Smacks Cafe is a very small eatery that sits in a strip mall and looks like the sandwich shop it used to be. In short, you'd never expect the place to fry up the best chicken this side of the Mississippi, but that's exactly what Smacks does. Deep-fried to order, the fried chicken can take anywhere from fifteen to thirty minutes, depending on how busy this rib joint is -- but it's always worth the wait. Each piece (a half-bird's worth to an order) has been lightly salted, barely dusted with flour and then fried until the skin turns into a crisp shell barely holding in all the juicy, salty, lightly greasy flesh beneath. Add a side of homemade cornbread, macaroni blanketed with freshly grated cheese, and Smacks' down-home collard and mustard greens, as well as a slice of white cake, and your mouth's gone south for the winter.
Don't be crabby: Join the downtown club that's already found the best place to get happy -- and fed -- as the weekend swings into action. When you buy two drinks during Friday's 4-6 p.m. happy hour at Del Mar Crab House, the feed is free -- and it's a real catch, including shrimp-filled quesadillas, peel-your-own shrimp, hot wings, pepper poppers, and tri-color chips with salsa. If your ship came in at work this week, treat your newfound friends by shelling out for some oysters at reduced prices from the raw bar. This place is a pearl.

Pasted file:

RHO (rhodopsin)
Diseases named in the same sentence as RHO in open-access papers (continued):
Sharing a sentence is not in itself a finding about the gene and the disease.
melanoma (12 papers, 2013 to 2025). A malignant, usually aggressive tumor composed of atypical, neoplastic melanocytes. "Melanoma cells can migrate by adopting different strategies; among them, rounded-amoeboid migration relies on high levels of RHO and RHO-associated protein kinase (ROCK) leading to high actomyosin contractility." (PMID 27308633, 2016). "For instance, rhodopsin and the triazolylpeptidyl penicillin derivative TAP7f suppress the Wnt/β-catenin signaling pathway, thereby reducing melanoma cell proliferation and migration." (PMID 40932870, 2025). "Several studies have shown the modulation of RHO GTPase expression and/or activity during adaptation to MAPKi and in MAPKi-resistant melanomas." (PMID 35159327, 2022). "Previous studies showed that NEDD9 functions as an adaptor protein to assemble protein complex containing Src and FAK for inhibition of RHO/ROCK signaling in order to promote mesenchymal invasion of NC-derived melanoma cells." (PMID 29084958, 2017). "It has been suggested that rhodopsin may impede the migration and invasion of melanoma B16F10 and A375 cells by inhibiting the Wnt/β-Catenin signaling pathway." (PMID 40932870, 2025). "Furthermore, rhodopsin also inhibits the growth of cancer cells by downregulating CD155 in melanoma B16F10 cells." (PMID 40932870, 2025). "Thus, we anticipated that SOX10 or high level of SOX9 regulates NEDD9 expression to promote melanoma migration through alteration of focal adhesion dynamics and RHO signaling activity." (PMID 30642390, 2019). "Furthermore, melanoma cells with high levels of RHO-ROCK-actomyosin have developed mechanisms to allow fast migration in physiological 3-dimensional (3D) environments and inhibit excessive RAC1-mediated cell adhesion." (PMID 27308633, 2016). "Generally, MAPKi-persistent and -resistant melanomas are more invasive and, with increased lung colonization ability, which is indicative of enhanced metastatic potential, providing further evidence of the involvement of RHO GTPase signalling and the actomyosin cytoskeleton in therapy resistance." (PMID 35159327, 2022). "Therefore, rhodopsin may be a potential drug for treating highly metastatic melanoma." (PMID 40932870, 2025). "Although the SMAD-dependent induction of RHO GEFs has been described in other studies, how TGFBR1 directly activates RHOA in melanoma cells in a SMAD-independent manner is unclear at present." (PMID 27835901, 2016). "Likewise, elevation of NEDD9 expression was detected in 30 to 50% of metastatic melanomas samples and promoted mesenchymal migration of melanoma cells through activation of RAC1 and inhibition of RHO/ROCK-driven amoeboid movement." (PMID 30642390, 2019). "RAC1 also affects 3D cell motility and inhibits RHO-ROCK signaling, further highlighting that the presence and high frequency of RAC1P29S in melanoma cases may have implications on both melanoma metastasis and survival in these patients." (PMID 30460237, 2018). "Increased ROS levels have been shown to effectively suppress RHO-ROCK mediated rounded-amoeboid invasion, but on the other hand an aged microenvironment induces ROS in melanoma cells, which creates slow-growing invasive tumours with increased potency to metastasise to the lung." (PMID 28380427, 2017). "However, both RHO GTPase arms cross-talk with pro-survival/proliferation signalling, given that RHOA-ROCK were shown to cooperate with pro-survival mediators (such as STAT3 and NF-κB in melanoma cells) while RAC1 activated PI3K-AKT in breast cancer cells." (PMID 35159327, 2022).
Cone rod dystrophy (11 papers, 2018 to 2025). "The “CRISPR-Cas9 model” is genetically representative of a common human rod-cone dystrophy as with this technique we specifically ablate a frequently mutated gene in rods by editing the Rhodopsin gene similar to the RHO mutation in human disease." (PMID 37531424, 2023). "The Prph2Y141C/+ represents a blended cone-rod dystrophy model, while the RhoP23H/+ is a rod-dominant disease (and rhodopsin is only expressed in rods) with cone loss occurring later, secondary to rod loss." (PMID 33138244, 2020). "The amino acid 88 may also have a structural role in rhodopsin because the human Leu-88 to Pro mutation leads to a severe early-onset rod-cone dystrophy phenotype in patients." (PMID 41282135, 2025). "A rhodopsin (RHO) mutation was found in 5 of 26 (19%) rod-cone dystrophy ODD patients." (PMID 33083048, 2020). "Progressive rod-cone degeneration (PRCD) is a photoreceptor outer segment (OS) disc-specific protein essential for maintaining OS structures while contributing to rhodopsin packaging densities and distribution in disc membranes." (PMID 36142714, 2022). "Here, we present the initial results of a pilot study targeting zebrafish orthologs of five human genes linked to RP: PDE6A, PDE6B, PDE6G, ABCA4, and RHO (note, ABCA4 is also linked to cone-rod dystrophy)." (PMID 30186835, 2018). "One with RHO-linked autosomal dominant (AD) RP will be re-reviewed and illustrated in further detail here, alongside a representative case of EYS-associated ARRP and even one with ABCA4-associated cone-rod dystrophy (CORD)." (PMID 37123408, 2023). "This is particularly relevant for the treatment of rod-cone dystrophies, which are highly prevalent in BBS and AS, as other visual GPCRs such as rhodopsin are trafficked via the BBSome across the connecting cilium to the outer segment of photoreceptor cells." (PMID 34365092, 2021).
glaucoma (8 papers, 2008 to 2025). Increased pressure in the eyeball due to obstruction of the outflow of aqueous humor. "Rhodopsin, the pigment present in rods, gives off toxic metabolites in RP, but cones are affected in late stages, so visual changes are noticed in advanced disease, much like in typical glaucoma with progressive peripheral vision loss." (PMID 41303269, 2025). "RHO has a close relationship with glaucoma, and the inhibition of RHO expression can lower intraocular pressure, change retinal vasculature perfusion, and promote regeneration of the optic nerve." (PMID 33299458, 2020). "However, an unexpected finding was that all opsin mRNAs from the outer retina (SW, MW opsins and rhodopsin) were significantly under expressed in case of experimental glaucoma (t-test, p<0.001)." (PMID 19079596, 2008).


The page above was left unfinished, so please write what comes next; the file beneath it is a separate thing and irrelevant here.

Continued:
Don't be crabby: Join the downtown club that's already found the best place to get happy -- and fed -- as the weekend swings into action. When you buy two drinks during Friday's 4-6 p.m. happy hour at Del Mar Crab House, the feed is free -- and it's a real catch, including shrimp-filled quesadillas, peel-your-own shrimp, hot wings, pepper poppers, and tri-color chips with salsa. If your ship came in at work this week, treat your newfound friends by shelling out for some oysters at reduced prices from the raw bar. This place is a pearl.
Who'd think that a tiny Italian eatery in Parker would offer the area's best version of New York-style pizza? There's no question, though, that Tonti's makes the real thing: a drippy pie with a sweet, sweet sauce, thin, crackery crust and enough cheese that each bite creates a string that could stretch from one end of the restaurant to the other. It's tempting to order this pizza by the slice, so that you can eat it the way New Yorkers do: folding it in half and letting orange-colored oil run down your hand. But instead, we recommend that you order the whole pie, since we know you'll want to eat that much and more. Tonti's is a real bite of the Big Apple.
Who'd think that a tiny Italian eatery in Parker would offer the area's best version of New York-style pizza? There's no question, though, that Tonti's makes the real thing: a drippy pie with a sweet, sweet sauce, thin, crackery crust and enough cheese that each bite creates a string that could stretch from one end of the restaurant to the other. It's tempting to order this pizza by the slice, so that you can eat it the way New Yorkers do: folding it in half and letting orange-colored oil run down your hand. But instead, we recommend that you order the whole pie, since we know you'll want to eat that much and more. Tonti's is a real bite of the Big Apple.